Things to Do in Bath
The ancient Roman spa complex, now housing the hugely popular Roman Baths Museum, is one of the city’s principal attractions, but there are plenty of other sights to visit too. Literary enthusiasts will find the Jane Austen Centre fascinating - a tribute to the iconic writer, a one-time resident of Bath; and English traditions reign on at Sally Lunn’s Historic Eating House & Museum, where you can indulge in traditional British delicacies including a sublime Afternoon Tea. Even a leisurely stroll around the city unearths an array of architectural wonders, like the 1827 Beckford’s Tower, the 15th century Bath Abbey, the medieval Lacock Abbey and the renowned Royal Crescent, punctuated by chic Georgian gardens and timeless cafes.
A dramatic reminder of Bath’s Georgian heritage and one of the city’s most photographed historic landmarks, the Royal Crescent is aptly named, with its crescent-shaped row of terraced townhouses and regal architecture. Built between 1767 and 1775 by architect John Wood the Younger, the Royal Crescent features a row of magnificent terraced townhouses, looking out over a vast expanse of manicured lawns.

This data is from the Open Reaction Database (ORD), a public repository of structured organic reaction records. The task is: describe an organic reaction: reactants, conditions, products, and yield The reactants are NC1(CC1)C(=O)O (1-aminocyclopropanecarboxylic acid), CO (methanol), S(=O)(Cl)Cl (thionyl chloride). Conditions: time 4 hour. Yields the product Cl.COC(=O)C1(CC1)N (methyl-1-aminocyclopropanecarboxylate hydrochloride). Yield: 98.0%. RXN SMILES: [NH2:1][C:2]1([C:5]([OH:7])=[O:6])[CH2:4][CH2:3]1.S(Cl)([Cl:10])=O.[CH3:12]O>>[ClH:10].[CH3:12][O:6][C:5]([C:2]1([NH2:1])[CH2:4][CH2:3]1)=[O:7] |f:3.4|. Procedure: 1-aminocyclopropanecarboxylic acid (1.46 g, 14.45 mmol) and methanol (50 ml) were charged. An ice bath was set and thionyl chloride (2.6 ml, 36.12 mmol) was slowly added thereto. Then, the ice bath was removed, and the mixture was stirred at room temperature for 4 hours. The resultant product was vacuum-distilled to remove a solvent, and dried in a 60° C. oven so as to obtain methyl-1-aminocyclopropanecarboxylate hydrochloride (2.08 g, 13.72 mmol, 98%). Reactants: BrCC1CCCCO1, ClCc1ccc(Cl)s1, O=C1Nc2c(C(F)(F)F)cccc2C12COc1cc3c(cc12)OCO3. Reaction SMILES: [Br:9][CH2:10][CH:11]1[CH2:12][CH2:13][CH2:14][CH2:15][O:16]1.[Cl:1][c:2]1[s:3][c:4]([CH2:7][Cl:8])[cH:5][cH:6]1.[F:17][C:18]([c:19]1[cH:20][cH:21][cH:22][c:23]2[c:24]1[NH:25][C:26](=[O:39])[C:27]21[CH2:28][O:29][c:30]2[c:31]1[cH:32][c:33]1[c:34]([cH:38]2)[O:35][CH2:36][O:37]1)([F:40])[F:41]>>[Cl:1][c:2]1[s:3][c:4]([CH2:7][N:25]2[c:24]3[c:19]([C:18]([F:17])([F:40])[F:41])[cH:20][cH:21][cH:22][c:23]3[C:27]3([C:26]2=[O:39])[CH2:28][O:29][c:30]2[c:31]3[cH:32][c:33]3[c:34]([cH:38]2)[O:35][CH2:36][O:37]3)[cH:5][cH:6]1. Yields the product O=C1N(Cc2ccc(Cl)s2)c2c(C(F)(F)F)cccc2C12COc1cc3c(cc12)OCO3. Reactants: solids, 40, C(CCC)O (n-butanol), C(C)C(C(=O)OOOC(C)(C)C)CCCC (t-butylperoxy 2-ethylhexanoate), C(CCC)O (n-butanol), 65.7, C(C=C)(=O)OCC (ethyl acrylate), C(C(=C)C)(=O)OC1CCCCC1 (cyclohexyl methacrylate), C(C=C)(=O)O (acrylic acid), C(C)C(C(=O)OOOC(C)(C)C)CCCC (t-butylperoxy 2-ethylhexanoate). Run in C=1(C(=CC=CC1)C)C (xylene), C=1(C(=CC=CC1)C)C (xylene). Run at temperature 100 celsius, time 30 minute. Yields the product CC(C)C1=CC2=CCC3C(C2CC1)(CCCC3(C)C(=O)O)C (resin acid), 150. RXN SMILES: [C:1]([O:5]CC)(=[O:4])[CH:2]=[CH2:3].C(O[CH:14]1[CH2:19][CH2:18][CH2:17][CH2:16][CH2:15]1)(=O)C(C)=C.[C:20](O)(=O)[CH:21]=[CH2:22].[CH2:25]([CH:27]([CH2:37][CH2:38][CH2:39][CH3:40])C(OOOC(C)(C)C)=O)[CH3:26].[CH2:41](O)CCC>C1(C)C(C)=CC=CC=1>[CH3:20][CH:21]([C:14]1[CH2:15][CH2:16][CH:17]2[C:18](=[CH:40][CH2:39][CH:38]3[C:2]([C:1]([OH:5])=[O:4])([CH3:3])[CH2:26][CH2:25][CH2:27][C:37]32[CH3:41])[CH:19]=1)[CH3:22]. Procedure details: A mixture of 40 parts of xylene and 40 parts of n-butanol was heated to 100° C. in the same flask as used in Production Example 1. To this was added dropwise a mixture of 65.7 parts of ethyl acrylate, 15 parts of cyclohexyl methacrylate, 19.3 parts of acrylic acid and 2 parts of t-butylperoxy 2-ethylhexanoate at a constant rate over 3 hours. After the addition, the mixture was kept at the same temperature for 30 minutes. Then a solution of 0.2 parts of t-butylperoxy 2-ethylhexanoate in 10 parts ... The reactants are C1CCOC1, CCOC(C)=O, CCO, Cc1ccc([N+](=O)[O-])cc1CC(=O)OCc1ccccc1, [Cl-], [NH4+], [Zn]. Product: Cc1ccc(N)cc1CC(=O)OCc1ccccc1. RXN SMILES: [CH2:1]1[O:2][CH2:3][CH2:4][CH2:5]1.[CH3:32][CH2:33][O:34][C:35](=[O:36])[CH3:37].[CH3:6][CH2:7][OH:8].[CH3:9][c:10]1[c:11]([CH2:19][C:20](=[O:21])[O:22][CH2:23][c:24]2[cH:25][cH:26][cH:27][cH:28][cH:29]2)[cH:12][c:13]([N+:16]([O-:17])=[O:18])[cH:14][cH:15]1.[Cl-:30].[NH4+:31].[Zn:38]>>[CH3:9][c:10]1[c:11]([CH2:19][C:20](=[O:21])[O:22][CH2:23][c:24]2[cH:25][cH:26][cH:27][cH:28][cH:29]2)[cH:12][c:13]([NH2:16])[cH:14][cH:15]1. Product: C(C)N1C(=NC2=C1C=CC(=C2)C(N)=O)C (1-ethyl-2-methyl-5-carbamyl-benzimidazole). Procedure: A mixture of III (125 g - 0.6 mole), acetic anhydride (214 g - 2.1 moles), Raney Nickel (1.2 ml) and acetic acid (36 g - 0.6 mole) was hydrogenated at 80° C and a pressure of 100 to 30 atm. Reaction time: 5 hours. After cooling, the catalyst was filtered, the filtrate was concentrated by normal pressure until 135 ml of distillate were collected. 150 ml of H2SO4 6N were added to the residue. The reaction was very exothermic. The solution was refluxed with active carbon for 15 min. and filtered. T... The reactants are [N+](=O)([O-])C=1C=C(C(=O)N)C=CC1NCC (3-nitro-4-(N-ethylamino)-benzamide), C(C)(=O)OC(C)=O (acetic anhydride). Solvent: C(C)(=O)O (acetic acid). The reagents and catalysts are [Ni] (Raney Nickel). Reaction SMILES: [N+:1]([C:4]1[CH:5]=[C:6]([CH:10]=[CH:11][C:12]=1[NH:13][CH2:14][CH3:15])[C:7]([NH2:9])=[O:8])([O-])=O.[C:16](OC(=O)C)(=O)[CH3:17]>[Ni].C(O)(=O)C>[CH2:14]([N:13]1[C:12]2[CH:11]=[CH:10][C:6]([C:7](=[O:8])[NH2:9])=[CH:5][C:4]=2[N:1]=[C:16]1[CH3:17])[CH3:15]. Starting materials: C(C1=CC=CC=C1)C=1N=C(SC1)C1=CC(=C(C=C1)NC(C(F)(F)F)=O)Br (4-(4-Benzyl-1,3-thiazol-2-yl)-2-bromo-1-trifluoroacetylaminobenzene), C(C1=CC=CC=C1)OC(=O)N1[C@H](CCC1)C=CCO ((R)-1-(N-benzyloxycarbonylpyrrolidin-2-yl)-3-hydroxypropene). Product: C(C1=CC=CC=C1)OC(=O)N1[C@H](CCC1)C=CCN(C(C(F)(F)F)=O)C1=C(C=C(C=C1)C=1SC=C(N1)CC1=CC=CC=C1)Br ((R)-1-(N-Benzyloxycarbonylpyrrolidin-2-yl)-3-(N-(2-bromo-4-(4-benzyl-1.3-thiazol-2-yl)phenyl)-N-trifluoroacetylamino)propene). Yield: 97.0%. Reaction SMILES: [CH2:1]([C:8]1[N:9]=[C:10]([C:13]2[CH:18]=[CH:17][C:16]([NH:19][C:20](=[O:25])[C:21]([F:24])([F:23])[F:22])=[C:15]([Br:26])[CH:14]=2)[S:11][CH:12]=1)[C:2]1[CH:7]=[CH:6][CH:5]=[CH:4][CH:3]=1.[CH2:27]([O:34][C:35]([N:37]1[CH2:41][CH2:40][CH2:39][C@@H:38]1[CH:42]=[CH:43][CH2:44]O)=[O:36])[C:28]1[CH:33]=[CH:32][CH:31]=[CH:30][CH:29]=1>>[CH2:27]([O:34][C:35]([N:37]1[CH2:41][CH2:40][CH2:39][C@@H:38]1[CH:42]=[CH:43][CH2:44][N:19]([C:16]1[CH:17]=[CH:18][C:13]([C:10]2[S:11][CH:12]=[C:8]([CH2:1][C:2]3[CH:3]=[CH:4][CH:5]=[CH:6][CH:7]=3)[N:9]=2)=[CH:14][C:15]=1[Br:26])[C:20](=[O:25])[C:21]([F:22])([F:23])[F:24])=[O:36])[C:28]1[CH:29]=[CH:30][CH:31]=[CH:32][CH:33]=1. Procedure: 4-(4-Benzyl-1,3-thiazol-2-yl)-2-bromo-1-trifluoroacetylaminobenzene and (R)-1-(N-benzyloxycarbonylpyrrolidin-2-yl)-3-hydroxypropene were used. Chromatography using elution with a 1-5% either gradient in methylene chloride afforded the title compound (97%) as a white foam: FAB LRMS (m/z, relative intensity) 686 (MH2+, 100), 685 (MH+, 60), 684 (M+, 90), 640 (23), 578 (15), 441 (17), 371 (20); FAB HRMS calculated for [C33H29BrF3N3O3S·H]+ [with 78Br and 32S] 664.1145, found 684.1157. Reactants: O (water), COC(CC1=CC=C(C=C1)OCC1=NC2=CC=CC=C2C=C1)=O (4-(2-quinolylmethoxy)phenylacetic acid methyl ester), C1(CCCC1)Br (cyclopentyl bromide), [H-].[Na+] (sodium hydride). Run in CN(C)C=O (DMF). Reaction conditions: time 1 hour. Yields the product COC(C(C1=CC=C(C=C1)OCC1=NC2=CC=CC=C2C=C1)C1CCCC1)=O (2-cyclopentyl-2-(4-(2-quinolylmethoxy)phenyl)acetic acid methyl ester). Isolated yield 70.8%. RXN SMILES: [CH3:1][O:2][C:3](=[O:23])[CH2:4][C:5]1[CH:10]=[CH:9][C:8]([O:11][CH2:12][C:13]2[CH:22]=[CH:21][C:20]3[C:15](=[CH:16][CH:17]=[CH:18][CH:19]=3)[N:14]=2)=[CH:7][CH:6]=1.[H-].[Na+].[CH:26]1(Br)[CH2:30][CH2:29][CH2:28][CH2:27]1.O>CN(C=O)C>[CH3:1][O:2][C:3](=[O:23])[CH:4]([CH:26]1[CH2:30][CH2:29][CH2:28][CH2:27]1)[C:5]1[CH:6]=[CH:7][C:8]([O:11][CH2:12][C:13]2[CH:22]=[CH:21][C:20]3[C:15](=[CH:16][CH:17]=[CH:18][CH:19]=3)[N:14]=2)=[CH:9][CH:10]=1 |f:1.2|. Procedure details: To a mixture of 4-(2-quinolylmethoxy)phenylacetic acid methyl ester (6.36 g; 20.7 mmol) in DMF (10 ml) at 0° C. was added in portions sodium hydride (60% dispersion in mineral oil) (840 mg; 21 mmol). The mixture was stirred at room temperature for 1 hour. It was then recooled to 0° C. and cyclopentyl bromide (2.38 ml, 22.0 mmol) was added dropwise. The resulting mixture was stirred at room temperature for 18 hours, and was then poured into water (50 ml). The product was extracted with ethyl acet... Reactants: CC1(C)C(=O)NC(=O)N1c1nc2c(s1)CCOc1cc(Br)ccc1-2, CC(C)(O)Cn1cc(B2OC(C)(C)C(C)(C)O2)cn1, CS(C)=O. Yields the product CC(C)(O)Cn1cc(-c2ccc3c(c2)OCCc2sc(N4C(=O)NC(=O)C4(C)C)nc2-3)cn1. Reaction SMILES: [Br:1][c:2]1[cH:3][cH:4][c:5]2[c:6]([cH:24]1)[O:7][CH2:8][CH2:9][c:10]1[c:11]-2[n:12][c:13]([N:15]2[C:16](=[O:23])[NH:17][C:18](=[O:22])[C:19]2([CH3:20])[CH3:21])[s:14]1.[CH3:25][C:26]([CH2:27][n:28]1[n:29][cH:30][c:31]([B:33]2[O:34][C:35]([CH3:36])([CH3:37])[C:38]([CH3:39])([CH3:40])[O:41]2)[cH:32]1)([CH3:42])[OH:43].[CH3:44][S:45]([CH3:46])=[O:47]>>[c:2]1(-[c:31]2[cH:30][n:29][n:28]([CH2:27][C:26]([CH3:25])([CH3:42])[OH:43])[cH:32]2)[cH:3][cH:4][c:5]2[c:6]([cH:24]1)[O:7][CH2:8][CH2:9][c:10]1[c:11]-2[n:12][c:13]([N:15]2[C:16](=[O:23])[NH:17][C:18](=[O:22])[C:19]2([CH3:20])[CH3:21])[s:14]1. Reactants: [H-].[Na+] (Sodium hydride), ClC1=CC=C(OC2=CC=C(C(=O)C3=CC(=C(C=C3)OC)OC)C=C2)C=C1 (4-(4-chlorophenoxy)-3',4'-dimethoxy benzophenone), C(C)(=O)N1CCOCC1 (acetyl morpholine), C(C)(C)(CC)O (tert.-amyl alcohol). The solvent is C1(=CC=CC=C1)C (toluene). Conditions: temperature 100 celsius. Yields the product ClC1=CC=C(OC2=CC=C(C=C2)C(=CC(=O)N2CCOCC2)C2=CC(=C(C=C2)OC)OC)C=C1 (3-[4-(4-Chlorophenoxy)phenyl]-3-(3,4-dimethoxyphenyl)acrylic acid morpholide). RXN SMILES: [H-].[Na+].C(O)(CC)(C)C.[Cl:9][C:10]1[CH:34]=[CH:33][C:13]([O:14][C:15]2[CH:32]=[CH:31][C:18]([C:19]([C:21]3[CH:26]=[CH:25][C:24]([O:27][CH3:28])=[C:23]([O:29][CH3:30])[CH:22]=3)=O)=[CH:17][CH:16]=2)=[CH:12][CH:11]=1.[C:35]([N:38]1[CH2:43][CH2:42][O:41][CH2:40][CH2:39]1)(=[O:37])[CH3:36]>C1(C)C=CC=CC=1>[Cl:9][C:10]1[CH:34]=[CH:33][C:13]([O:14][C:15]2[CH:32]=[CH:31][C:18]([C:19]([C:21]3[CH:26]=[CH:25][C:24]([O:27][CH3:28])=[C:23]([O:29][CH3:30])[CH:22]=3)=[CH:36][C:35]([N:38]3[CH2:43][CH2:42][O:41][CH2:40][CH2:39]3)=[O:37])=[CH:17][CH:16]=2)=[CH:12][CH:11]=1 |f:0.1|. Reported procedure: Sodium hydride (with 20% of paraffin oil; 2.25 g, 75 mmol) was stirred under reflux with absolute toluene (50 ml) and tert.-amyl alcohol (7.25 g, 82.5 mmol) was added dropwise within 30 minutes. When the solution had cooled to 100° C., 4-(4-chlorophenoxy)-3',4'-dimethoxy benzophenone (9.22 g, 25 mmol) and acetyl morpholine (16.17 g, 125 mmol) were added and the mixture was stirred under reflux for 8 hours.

There are 30 houses along the crescent, each looming 47-foot (14-meters) high, fronted by gigantic Ionic columns and renowned for their beautifully preserved Georgian facades. Many of the houses are still private homes, but No. 1 Royal Crescent is now a museum, offering visitors a glimpse into life in Georgian-era Bath, while No. 16 is home to the luxurious Royal Crescent Hotel.
A small, rural village on the southern edge of the Cotswolds in Wiltshire County, Lacock is famous for its historic feel and big-screen appearances. It has been featured in several film and television productions, including Pride and Prejudice, Emma and most recently, Harry Potter.
Sights include the medieval Lacock Abbey, with its expansive English gardens, stable house and Fox Talbot Museum, a photography exhibition named after the inventor of the negative/positive photographic process (a Lacock resident in the 1800s.)
Many visitors enjoy the two-mile walk that circles the surrounding countryside and offers views of the town and its abbey.